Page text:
Technology's most blatant design copycats
Imitation, as the old saying goes, is the highest form of flattery. But when it comes to technology, imitation is sometimes more of a sad replacement for innovation. Today, it seems every tech imitator gets labeled a "killer" of the product it's imitating...be it an "iPhone Killer" a "Twitter Killer," or a "Google Killer," we hear it all the time.
Here's a look at some of technology's most blatant design knock-offs that are not likely to ever be honored with the title of "killers."
The Motorola RAZR debuted in 2004 and shifted the way the world viewed "flip phones" by making them thinner, flatter, and wider. After the RAZR proved to be a hit, phone manufacturers like NEC and Sanyo, started churning out their own takes on the design. While Samsung's RAZR clone (SGH-A900) was no more blatant than the others, Samsung's position as Motorola's chief competitor in the mobile phone space makes it just a bit more sad.
The Pure Digital Flip pocket camcorder was already a household name when the company unveiled the Flip Ultra in 2007. This streamlined video camera went on to become the best selling camcorder of all time on Amazon.com, and proved there was a market for USB-enabled "YouTube cameras." In 2009, when Sylvania released the DV-2100, the inspiration behind the device's design was quite plain.
Early video gaming was all about cloned gameplay, so there was no shortage of Space Invaders and Pac Man rip-offs during the age of arcades. This trend continued into home video gaming whenever consoles or home computers couldn't secure licensed versions of particular titles (see: Muncher, Munchy, Jelly Monsters, etc.) However, none of these can quite compare to the mother of all rip-offs, a Super Mario Brothers clone called The Great Giana Sisters, which brought the extremely popular Famicom/NES title to the Commodore 64. Nintendo sued the game's maker Rainbow arts, and the title was pulled from the market. Interestingly, however, the sisters were eventually ported to the Nintendo DS in 2009.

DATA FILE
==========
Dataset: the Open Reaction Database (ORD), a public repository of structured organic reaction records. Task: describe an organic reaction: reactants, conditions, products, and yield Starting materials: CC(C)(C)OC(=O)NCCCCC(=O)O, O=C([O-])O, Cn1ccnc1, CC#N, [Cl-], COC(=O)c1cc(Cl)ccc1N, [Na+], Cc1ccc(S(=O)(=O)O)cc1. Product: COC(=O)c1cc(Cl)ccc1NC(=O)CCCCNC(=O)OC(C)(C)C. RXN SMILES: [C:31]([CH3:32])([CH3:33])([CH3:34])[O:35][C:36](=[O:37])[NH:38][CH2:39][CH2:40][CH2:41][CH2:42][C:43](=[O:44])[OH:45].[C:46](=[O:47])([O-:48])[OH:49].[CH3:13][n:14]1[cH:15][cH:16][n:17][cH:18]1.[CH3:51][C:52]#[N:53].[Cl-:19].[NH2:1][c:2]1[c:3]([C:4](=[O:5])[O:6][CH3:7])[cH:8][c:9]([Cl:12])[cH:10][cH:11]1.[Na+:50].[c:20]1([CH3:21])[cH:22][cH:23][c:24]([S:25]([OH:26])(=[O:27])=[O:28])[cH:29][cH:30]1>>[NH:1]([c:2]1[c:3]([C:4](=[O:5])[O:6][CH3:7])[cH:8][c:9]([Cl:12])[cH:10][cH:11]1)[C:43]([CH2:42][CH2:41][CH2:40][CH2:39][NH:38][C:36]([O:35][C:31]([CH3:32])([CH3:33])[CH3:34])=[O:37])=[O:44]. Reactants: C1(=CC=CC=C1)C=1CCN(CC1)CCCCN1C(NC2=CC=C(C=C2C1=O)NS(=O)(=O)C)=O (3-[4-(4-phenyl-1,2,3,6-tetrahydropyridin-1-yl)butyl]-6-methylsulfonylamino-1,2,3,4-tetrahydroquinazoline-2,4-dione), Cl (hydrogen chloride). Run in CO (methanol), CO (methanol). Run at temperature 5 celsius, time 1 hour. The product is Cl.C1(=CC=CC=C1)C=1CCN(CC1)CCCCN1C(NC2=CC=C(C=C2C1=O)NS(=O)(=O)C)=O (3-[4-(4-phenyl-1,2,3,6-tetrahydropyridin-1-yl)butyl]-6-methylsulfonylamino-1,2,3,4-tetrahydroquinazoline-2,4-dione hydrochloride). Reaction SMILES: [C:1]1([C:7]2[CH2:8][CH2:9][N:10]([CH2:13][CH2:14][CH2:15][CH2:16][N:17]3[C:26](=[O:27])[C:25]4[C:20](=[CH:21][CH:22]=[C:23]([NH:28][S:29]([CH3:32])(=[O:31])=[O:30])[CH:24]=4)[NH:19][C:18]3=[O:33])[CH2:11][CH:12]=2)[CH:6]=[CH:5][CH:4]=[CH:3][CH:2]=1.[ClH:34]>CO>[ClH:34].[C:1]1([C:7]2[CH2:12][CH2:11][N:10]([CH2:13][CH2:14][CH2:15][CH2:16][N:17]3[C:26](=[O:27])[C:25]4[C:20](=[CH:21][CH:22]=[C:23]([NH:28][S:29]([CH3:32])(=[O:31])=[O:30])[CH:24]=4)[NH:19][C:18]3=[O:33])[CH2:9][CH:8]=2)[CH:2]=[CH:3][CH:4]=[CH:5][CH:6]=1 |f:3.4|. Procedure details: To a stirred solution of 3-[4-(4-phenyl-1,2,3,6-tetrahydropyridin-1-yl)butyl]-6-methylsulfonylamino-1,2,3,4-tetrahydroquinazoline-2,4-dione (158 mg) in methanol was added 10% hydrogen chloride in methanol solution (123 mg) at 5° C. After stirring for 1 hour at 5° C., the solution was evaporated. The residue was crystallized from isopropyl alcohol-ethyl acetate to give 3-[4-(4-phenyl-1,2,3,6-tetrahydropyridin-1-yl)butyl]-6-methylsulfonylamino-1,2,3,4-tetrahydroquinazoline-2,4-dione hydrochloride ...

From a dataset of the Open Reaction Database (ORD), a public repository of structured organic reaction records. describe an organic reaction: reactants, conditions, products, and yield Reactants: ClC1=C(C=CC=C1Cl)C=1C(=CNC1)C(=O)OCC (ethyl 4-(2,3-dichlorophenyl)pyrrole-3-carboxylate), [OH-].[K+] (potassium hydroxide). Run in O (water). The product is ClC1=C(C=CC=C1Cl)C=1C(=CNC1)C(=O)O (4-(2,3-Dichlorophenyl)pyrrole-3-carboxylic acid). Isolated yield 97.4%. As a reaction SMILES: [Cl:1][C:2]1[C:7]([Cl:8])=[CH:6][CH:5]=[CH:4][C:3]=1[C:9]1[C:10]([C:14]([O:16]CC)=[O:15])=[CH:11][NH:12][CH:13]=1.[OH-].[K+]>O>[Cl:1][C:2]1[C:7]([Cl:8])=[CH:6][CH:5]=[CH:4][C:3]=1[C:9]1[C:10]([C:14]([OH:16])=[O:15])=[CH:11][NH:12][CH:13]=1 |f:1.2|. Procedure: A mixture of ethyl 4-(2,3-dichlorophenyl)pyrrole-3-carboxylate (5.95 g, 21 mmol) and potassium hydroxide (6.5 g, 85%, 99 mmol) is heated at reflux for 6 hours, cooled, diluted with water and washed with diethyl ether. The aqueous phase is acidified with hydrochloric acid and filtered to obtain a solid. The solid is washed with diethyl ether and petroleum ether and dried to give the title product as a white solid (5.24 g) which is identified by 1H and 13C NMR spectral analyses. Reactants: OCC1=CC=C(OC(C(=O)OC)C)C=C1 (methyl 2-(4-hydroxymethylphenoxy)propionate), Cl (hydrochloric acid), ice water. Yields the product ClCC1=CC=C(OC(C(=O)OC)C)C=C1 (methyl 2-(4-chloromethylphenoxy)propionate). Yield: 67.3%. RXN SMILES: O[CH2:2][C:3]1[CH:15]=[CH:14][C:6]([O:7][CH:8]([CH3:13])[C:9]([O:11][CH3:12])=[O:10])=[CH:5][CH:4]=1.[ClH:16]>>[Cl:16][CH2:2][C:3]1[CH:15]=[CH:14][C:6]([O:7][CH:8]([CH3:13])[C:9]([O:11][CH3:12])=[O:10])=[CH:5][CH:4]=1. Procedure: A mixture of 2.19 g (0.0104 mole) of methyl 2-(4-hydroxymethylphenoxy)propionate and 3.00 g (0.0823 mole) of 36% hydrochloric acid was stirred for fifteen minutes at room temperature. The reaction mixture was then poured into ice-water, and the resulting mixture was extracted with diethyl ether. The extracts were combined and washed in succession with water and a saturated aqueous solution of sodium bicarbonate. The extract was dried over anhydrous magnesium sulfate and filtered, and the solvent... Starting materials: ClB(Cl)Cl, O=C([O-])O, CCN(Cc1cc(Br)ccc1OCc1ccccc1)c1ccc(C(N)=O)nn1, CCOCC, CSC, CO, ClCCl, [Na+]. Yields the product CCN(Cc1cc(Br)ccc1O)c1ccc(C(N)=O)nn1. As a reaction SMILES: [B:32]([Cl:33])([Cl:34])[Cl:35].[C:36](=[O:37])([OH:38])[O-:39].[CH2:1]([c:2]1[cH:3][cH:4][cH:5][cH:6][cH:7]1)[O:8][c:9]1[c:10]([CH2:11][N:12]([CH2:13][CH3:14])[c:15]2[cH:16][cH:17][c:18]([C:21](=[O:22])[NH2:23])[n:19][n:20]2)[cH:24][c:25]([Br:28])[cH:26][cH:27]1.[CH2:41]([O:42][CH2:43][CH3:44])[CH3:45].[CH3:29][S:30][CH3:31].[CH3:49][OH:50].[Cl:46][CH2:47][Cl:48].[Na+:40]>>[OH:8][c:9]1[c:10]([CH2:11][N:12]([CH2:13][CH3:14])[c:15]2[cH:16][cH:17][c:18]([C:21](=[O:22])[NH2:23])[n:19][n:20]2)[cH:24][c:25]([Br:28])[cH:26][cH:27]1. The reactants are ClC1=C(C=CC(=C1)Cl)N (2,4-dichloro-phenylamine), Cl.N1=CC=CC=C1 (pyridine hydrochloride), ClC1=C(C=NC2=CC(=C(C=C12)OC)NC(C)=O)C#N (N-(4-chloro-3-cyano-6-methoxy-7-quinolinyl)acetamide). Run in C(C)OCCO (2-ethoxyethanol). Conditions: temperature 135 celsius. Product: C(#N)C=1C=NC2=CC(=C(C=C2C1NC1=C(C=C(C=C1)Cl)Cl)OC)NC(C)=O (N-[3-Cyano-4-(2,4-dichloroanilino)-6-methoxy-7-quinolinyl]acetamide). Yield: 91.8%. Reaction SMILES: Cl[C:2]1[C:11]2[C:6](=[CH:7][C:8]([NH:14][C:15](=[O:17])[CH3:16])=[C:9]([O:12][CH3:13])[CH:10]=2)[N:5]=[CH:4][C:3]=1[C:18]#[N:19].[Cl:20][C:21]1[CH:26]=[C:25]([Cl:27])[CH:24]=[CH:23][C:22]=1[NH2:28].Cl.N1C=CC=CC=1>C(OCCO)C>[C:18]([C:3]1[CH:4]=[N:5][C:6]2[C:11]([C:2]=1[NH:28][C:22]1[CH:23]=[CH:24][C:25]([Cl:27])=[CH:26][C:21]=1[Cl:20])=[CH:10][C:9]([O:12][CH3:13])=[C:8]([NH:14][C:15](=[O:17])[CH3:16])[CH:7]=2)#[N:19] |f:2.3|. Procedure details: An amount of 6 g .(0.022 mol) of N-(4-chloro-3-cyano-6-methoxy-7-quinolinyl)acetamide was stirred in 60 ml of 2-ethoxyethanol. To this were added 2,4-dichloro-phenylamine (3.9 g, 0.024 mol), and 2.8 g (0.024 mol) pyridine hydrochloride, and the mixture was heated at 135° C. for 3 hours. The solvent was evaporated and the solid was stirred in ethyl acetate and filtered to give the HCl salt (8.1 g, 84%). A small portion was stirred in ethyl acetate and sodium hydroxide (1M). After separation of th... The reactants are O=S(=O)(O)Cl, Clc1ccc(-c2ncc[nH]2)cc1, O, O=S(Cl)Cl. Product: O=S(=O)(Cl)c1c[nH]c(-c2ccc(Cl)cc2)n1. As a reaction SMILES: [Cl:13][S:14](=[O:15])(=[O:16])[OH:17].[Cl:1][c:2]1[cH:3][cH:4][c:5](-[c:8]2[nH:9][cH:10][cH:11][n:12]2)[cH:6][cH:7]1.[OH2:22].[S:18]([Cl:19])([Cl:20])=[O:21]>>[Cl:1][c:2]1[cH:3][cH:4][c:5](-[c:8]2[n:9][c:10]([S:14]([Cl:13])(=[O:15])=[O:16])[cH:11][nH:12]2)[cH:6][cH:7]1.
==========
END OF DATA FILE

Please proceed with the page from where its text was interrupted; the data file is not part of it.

Sony's eVilla was a part of the short-lived Internet appliance fad around the turn of the millenium along with the 3Com Audrey, Netpliance iOpener, and Intel Dot.Station. Unlike those devices, which offered their own unique design, Sony's eVilla looked conspicuously similar to Apple's iMac, which was a breakout hit just two years before for being an affordable "Web computer."
With a 266 MHz Geode GX 1 CPU, 64 MB DRAM, and 24 MB of flash memory, eVilla had NO HDD, only a slot for Sony's Memory Stick media. Meant to be used in conjunction with an Earthlink subscription, the eVilla was pulled after just 18 months.
After turning PG Wodehouse's famous valet Jeeves into a Web search icon, AskJeeves.com retired the cartoon Jeeves in 2006, and became Ask.com. In addition to losing its mascot, Ask also eschewed all of the buttons it once used, in favor of a design that could only be called...Google.
Vibram Five Fingers shoes gained a significant amount of popularity in tech circles several years ago and have been seen on the feet of tech impresarios like Google co-founder Sergey Brin and Betanews' own Nate Mook. In February, sneaker company Fila launched its own line of footwear under the name "Skele-Toes" which could easily be mistaken for Vibram's eye catching product. The company has put a considerable amount of advertising money behind the line, and your humble author has been driving past a billboard for them every day for the last month. While these aren't tech products, they were admittedly the inspiration for this article.
If you remember a product that was a similarly egregious copycat job, add your comment below, or let me know on Twitter (@timconneally) so I can add it to the story.